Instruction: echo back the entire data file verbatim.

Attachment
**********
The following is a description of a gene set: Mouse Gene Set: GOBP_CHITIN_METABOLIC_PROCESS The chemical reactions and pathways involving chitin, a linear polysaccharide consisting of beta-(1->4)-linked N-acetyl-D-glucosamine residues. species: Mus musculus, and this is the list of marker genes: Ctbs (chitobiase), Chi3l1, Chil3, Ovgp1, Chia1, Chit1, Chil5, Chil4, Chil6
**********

The following is a description of a gene set: Mouse Gene Set: GOBP_CHITIN_METABOLIC_PROCESS The chemical reactions and pathways involving chitin, a linear polysaccharide consisting of beta-(1->4)-linked N-acetyl-D-glucosamine residues. species: Mus musculus, and this is the list of marker genes: Ctbs (chitobiase), Chi3l1, Chil3, Ovgp1, Chia1, Chit1, Chil5, Chil4, Chil6